10/10/2016


The question: From your point of view and experience in what way do artistic practices contribute to creating the public sphere?

Adapted transcription: In my opinion, certain things can be observed with special attention from contemporary artistic practices and then, starting from there, the public sphere can be created. Or, at least, it is possible to influence that public sphere. Later, it is up to us whether or not we continue with those debates. The practice of Jeremy Deller is a good example of how artistic projects are developed. I am going to speak to you about the example he carried out in Donostia at the opening of Manifesta in 2004. Deller decided that in such a politically active city, where many things were asserted, there were certain collectives that never had a voice. He therefore decided to carry out a parade with different collectives: people with functional diversity, surfers, blood donors, etc. He focused on certain collectives that were distant from politics and in a certain way he gave them a voice. That happened in 2004, in the city of Donostia, where demonstrations were normally political and in that way he took the debate into other fields. On the other hand, we have the Nuevos Comanditarios (New Silent Partners) project, where voice is given to diverse publics and communities of society. After launching a call in Tabakalera, the first project was the request by a collective of women. They wanted to change the name of a street named in honour of a man and they wanted to call it Andrekale (Street of Women). The project was carried out with that collective from Hernani together with Haizea Barcenilla and Mrs. Polaroiska. By means of that project an attempt was made to give visibility to the fact that male names are generally used in the public space, and that the presence of women, in both history and the public space, is incredibly scarce. The project was a way of giving visibility to all of that and also to give it an echo in other forums. Finally, with respect to artistic practices, apart from certain artistic projects, I believe that there are many other forums. For example, there are exhibitions, biennials and other types of meetings. In the exhibition field, it is worth mentioning the exhibition we have at Tabakalera at the moment: Anarchivo Sida (AIDS Anarchive). This is an exhibition resulting from research carried out by Equipo re, which is also curating the exhibition. This exhibition deals with the influence that Aids has had on cultural production and society, from the point of view of culture. Therefore, we can say that artistic practices influence the public sphere, but it depends on us whether these debates will continue in time, so they can thus have more influence on the public sphere.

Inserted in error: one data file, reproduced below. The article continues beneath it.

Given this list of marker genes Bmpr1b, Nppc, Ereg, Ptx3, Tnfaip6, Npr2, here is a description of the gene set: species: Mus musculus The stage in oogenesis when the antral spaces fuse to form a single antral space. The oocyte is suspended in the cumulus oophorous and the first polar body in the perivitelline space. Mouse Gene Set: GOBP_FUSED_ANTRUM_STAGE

10/10/2016


The Question: How (from your experience and perspective) do artistic practices create public sphere?

The first thing we must do to answer this question is situate the concept of public sphere. If we understand it as the original Habermasian concept, we encounter the problem that it is a singular, homogeneous, unified public sphere linked to communication and that it transcends concrete particularities to seek a rational consensus. While this perspective is always disputable, at a time like the present – which is one of crisis and change of era, in which there are constant modifications taking place with the irruption of social media or new systems of social communication – this vision ceases to make sense because the possibility opens up for debate from different interpretative options. Conflict is not denied and we find ourselves facing a compartmentalised, fragmented public sphere that depends on different experiences of everyday life.

In itself, the concept has been so altered that we should perhaps cease to use that term and look for alternatives that respond to that fragmented and rhizomized character of this new public sphere. How is this rhizomatic public sphere generated? From my point of view, by means of two elements: on the one hand, there is the nuclear element of the Habermasian vision, which is communication as something discursive, propositional and rational. At the same time there is what we could call “expression”, which is related to desires, sensibility, mutual recognition, experience, affections… This is where artistic practices have a prominent and fundamental role. Communication and expression, although separate, are in constant interrelation. Expression, the natural place of artistic practices, affects a new sensibility that favours shared practices and meanings and that in the first instance goes beyond the discursive. Later it takes shape as something more rational, more linked to communication and, in the final instance, comes to form part of the political and the management of social organisation.

To try and respond to the initial question, I would like to take up an idea of José Luis Brea’s and adapt it to this issue. Brea said that there has been a transformation in the culture of the present. We could say that there has been a transformation in the rhizomatic public sphere of the present. He indicated that the residual times of the past do not allow that event that has already occurred to take place. And precisely so that it should take place, we could say that artistic practices take responsibility for generating a new sensibility that opens the way to critical thinking to help dismantle those residual forces and allow us to consciously inhabit that future that Brea said has already come.